She tries to find out if this ofglen is a member of

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discover that Ofglen was replaced with another woman. She tries to find out if this Ofglen is a member of the resistance, but the new Ofglen tells her to “clear her mind of such echoes.” Offred recognizes this as a warning, and then the new Ofglen tells her that the old Ofglen hanged herself when the Eyes came to arrest her. This terrifies Offred and she starts to fear for her safety. The main protagonist in this novel is Offred. In the second half of the novel she starts to become much more acquiescent concerning her life in Gilead, and once she begins her affair with Nick she longers dreams of escaping this oppressive society, only on surviving it. In the second half of The Handmaid’s Tale, the Republic of Gilead remains to be the overall main antagonist of the story. It does not change much from the first half of the story and still consistently subjugates and forces both men and women into roles through intimidation and violent acts. The novel reaches its end when a group of Eyes (Gilead’s secret police) arrive at the Waterford residence to detain Offred. Nick whispers that she should go with them and says that they are part of Mayday and implies he is too. Offred considers the fact that Nick may be an Eye, but nonetheless goes willingly. Serena Joy appears in the hallway and demands to know what she has done, and the men say that Offred has been charged with the "violation of state secrets." Offred follows the Eyes outside to a van, and enters into the darkness of van. Whatever happens to Offred after this we never know. Margaret Atwood leaves us with an uneasy tone at the end of the story as she leaves Offred’s fate ambiguous.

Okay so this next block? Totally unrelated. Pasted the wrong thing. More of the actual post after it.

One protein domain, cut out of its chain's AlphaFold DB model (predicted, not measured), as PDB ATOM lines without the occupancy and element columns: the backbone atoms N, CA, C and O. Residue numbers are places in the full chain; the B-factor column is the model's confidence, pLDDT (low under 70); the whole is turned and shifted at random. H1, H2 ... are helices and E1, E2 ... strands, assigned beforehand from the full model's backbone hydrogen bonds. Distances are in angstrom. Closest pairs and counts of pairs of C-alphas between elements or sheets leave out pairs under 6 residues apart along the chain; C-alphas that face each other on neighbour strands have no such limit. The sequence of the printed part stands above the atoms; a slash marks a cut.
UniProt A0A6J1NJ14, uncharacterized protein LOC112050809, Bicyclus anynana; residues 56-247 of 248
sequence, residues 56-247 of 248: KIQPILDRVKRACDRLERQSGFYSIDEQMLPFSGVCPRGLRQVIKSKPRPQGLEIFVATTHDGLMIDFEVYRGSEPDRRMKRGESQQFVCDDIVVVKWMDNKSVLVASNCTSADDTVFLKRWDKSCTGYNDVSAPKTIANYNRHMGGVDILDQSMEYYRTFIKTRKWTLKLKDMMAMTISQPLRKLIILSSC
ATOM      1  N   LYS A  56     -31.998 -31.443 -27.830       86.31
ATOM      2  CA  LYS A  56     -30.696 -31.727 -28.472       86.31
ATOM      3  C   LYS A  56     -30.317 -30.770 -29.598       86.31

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Yusuf 3 Overall, I finished The Handmaid’s Tale feeling quite satisfied. What allured me most about the story was the harsh realism and how the catalysts surrounding the founding of Gilead are quite prevalent in our society today. It demonstrates how we as a society must make a plan for the future and come together in order to ensure a better future for the next generation. Works Cited Atwood, Margaret. The Handmaid's Tale . 1986.
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